The Three W’s of Reading 2

I tacked on a 2 to this as I’ve done this meme before on this blog, back in February as a Black History Month, Caribbean Edition. I really haven’t done a lot of reading this year, not as much as I’d like, but I’ll share again because these memes are a good literary diversion and it’s an opportunity to boost Caribbean books I may have been reading.

It’s Three W’s Wednesday (shout out to Kristin Kraves Books) and the questions are:

What are you currently reading?
What did you recently finish reading?
What do you think you’ll read next?

Be sure to share your answers in the comments (even if you’re not reading Caribbean books). It’s all about sharing a love of books and reading.

Currently reading

Songs of Silence by Curdella Forbes. I actually mentioned this in September in the End of the Year Book tag (Caribbean edition), listing it as a book I’d like to finish before the end of the year. I’m getting there. I’m up to page 108 of 150in this slim and engaging montage style coming of age tale that is as much a showcase of place as it is character – multiple characters. The way the language loops instead of walking a straight line is one of the things that I find charming about the writing style. Example: “She was short and squat and bull-headed like her father; in fact as my sister Everette would have said if she was born then and the time was now, Cudjoe Man’s daughter looked so much like her father, it was like she had Xeroxed him.” (p. 105-106) There is a shorter and straighter route to that sentence’s point but like the winding country roads in Jamaica, where the book is set, why walk straight when you can wend your way there. Better view.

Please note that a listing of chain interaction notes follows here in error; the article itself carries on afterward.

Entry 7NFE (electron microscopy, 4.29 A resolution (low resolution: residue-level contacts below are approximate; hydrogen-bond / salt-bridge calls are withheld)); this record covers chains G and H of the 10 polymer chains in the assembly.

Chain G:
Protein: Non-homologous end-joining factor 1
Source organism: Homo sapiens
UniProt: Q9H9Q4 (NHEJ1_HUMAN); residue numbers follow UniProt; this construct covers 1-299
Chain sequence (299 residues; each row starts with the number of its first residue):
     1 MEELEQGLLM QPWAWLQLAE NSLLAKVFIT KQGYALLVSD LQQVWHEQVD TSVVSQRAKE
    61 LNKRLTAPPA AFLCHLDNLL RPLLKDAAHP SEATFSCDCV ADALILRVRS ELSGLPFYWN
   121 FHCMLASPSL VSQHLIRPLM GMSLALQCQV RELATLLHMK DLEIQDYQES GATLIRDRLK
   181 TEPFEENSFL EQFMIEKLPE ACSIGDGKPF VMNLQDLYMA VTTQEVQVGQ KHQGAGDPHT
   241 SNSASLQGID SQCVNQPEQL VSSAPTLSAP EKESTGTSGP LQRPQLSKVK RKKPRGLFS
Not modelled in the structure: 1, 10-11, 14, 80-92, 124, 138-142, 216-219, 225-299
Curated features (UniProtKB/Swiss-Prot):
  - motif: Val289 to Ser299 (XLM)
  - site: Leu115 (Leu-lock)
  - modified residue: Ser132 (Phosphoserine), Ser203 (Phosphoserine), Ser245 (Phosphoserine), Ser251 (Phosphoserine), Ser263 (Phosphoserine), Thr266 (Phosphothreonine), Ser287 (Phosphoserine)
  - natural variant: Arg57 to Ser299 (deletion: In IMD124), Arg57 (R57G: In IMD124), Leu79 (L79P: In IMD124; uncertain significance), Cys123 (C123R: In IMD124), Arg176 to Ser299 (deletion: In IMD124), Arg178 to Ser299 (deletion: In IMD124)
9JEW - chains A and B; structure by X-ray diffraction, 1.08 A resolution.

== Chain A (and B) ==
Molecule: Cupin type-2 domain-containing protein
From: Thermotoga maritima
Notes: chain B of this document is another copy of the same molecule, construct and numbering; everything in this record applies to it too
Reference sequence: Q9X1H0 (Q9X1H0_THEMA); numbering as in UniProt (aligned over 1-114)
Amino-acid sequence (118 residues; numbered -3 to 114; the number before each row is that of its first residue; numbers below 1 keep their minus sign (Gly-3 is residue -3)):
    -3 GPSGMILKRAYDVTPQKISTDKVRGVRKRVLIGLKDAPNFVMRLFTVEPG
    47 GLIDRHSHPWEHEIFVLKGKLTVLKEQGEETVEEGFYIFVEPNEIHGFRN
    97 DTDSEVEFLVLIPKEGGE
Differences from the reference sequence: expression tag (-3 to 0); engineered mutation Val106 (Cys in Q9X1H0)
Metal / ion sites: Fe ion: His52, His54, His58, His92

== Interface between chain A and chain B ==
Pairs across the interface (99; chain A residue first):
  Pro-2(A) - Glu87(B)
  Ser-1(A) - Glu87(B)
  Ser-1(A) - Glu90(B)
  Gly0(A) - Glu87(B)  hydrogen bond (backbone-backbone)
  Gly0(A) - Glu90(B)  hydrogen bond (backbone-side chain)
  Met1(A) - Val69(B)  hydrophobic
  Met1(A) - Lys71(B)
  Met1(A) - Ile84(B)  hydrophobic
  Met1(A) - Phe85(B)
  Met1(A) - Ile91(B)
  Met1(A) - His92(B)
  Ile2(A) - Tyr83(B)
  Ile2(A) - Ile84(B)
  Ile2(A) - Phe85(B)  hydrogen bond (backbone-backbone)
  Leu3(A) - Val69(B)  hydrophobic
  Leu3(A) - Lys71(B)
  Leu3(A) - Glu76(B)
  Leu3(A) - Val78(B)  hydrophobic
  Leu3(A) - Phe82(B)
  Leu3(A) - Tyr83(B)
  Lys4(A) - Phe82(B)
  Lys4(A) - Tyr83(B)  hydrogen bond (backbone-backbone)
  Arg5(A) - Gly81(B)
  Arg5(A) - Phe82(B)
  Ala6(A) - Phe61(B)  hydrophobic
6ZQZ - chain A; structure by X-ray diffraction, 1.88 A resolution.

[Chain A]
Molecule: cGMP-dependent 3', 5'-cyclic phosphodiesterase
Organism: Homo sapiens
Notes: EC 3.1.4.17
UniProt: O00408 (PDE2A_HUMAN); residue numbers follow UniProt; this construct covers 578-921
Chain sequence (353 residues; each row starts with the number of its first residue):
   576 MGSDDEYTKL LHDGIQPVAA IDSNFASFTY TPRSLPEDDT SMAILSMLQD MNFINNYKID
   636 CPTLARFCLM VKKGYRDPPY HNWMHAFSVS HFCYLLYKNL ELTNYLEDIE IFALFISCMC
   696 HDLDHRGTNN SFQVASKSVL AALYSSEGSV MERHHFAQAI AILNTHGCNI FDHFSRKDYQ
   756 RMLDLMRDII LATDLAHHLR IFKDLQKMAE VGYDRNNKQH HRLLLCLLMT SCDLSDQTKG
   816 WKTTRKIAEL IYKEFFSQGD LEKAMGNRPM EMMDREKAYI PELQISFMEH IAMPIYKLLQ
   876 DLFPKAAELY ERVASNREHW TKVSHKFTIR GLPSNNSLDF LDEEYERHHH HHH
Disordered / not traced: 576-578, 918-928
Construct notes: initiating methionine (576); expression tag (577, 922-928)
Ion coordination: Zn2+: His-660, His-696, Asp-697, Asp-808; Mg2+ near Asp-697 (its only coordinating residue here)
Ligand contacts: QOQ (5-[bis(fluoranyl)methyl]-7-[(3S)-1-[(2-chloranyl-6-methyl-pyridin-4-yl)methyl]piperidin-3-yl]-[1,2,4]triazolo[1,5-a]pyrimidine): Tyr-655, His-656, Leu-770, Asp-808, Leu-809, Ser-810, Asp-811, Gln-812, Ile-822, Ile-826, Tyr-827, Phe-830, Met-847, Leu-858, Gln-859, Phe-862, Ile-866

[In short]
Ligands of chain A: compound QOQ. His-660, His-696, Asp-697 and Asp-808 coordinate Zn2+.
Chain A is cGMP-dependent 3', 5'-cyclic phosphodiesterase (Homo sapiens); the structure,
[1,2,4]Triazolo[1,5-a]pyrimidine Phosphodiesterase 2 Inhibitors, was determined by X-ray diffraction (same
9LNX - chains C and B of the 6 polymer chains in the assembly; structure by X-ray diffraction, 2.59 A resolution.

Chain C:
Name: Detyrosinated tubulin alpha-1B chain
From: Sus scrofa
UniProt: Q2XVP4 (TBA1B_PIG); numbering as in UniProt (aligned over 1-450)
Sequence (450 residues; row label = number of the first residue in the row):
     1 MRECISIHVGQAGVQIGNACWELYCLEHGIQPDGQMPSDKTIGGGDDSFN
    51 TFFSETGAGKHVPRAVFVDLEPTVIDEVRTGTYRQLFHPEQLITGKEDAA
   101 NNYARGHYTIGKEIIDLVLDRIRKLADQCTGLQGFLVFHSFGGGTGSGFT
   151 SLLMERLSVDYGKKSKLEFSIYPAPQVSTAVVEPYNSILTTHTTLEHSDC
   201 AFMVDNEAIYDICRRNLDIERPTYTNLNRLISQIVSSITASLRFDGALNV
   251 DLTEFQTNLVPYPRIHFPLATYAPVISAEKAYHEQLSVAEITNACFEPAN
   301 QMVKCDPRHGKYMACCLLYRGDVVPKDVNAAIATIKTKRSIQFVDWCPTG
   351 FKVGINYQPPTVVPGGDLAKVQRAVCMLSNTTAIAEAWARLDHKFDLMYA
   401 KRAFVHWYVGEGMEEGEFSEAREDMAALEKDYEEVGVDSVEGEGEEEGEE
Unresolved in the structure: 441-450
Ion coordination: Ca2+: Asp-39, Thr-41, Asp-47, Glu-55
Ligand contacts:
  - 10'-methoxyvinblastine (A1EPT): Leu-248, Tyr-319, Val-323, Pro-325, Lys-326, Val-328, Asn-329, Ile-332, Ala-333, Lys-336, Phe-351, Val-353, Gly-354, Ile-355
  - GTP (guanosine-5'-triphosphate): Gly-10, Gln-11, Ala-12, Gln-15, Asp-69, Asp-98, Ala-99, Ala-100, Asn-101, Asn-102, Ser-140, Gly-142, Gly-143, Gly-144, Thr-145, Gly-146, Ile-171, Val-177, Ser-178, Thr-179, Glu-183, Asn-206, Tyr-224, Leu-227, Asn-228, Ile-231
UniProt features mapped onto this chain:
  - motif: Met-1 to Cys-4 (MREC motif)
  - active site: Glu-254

Recently finished reading

Not a book but in October and November, I finished issues 1 and 2 of the online journal Speak Out! <–click to read my reviews (really I just share my favourite poems and stories from each issue). As this site, I’ll mention that among those faves were Caribbean pieces by Jamaican fiction writer Lloyd D’Aguilar’s (Things must Change), Dominican fiction writer Lisa Latouche (“Atiya Firewood“), and Jamaican poet Topher Allen (“Fish“). I have two more journals in the series, published on the Commonwealth Writers Adda platform, to go.

Reading next

Several but because it’s the one I’m trying to finish ahead of Book of Cinz’s next book club at the end of November, Irish Trinidad author Amanda Smyth’s historical epic (at least it so far feels like a historical epic) Fortune.

It is another book I listed as one I’d like to finish before the end of the year and maybe this is just the push I needed.

As with all content on wadadlipen.wordpress.com, except otherwise noted, this is written by Joanne C. Hillhouse (author of The Boy from Willow Bend, Dancing Nude in the Moonlight, Oh Gad!Musical Youth, With Grace, Lost! A Caribbean Sea Adventure, and The Jungle Outside). All Rights Reserved. Subscribe to the site to keep up with future updates. Thanks.

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